John Shuster finds Omaha to his liking again as U.S. earns men’s Curling World Cup title

John Shuster finds Omaha to his liking again as U.S. earns men’s Curling World Cup title
USA players Christopher Plys, left, John Landsteiner, center, and Matt Hamilton, compete against Scotland during the preliminary round of the Curling World Cup at the Ralston Arena. BRENDAN SULLIVAN/THE WORLD-HERALD

When it comes to competitions in Omaha, all John Shuster does is win.

Shuster’s United States squad picked up a 3-1 win over Sweden, the No. 1 team in the world,  in Sunday’s men’s championship of the Curling World Cup at Ralston Arena.

The win qualifies his team for the World Cup Grand Final in Beijing in May, and it was the second crown he won in Omaha after claiming the U.S. Olympic Trials title  last November .

“I hope that we get as good of ice and can play as well (in Beijing) as we did here and maybe take home a grand final for the United States,” Shuster said.

Sunday’s final was a rematch of the gold medal contest in the Pyeongchang Olympics, which the U.S. won 10-7. Shuster’s lineup had one difference from the February meeting, as Christopher Plys joined Shuster, John Landsteiner and Matt Hamilton.

“We’ve done a lot of things between (the Olympics) and now,” Shuster said. “We’ve had a pretty good season. We actually hadn’t won a tournament together as a team with our new lineup, and it feels pretty good to finally get our first win, especially in an event as this World Cup.”

The U.S. had a 2-1 edge after six ends thanks to a point in the second, when Sweden missed on a double-takeout shot, and another in the sixth.

Sweden had the final shot for each of the first five ends but could only manage one point . Shuster’s team scored one in the sixth with the final stone.

“(Sweden) took a few opportunities and went after a little bit of offense,” Shuster said. “We got a little fortunate with a couple of misses in the ends that they kind of tried to play some soft offense and ended up getting one blank (end) out of those and forced another one there.”

Sweden had a chance to score a point and tie the match in the seventh end, but skip Niklas Edin elected to give the U.S. a point to keep control of the final shot headed into the eighth end.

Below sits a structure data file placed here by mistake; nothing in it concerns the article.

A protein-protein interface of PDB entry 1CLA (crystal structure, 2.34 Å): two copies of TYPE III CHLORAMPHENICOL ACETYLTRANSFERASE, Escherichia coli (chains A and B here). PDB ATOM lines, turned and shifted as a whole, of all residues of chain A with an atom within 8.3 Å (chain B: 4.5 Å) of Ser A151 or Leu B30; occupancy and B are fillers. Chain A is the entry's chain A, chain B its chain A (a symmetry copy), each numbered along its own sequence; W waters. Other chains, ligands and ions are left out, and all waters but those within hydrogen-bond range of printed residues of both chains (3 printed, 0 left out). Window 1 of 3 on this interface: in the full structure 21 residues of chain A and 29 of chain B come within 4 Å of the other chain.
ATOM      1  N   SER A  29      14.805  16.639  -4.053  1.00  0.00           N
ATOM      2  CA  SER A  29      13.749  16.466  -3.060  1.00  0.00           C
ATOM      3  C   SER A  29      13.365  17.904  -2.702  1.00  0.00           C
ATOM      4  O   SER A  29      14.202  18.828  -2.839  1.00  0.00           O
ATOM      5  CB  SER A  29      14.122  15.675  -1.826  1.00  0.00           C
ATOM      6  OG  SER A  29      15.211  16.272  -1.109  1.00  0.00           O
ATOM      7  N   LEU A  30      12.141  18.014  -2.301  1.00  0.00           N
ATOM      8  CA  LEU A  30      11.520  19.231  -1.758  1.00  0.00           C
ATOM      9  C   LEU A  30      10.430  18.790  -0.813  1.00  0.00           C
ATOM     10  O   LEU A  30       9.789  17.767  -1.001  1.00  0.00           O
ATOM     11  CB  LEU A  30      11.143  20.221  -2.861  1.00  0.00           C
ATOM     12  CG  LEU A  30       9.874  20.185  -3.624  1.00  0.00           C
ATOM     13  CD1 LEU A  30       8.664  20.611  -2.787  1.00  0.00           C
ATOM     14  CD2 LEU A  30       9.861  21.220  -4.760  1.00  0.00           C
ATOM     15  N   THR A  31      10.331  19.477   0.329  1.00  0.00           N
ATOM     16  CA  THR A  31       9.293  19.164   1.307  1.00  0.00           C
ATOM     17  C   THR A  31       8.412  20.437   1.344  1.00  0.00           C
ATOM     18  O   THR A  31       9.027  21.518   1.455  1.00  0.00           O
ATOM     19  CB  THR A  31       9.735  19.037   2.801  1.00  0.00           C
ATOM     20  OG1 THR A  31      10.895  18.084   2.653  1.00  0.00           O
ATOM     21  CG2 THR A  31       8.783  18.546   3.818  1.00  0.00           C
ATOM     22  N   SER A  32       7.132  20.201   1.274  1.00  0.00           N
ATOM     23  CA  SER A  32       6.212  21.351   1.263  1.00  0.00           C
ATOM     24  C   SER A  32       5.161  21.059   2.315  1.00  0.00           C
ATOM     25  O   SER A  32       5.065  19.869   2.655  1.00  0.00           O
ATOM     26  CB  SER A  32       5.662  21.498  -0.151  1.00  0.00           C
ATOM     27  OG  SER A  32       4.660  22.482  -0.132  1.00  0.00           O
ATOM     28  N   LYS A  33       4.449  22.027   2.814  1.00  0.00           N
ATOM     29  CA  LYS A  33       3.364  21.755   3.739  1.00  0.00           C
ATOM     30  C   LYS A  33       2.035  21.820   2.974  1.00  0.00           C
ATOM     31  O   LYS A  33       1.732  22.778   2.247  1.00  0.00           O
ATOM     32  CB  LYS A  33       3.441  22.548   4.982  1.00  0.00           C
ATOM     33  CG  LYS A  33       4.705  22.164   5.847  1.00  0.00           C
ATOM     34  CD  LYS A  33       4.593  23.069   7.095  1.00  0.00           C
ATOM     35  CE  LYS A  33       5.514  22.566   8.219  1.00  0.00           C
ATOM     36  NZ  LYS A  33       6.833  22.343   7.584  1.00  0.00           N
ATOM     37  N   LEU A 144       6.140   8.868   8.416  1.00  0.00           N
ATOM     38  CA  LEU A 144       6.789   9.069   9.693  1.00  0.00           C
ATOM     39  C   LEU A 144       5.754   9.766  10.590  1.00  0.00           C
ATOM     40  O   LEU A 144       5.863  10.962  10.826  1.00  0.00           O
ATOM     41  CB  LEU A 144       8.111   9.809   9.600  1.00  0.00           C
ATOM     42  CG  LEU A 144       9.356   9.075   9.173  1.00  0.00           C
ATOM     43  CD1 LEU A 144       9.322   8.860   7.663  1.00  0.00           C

“If you take one there, you’re toast,” Edin said. “You’ve got 5 percent to win the game. It’s a difficult call to give up one there, but still a bad situation obviously, but we had no choice.”

On Sweden’s seventh shot of the final end, Edin put his stone closest to the center circle, which gave Sweden a chance for two points to extend the match, but Shuster followed with his final shot of the end and knocked the Swedish rock out of the rings to guarantee a victory for the Americans.

In the women’s championship match, the team from Japan scored two points in the final end to complete a comeback and defeat Korea 7-6.

Korea had the final shot of the match and needed to put it closest to the house to earn the win. Minji Kim’s shot went too far through the rings and allowed Japan to get two points and the win.

Japan trailed 6-3 after the fifth end, but scored one in the sixth without the final shot, added another in the seventh to get within one then took two points without the hammer in the final end for the win.

The Norwegian duo of Kristin Skaslien and Magnus Nedregotten gave up four points in the first end then won 10 of the final 11 points to get a 10-5 win in seven ends over Switzerland’s Jenny Perret and Martin Rios in the mixed doubles final.

Skaslien and Nedregotten took the lead for good with two points in the fifth end to go ahead 5-4 and brought the match to a close by scoring four in the seventh end, bringing a concession from Switzerland.

The loss was the only one in Omaha for Perret and Rios.

Men’s Final

United States………01 00 01 1x—3

Sweden……………..00 00 10 0x—1

Mixed Doubles

Norway…………….02 12 10 4x—10

Switzerland……….40 00 01 0x— 5

Women’s Final

Korea………………..04 01 10 00—6

Japan………………..20 10 01 12—7

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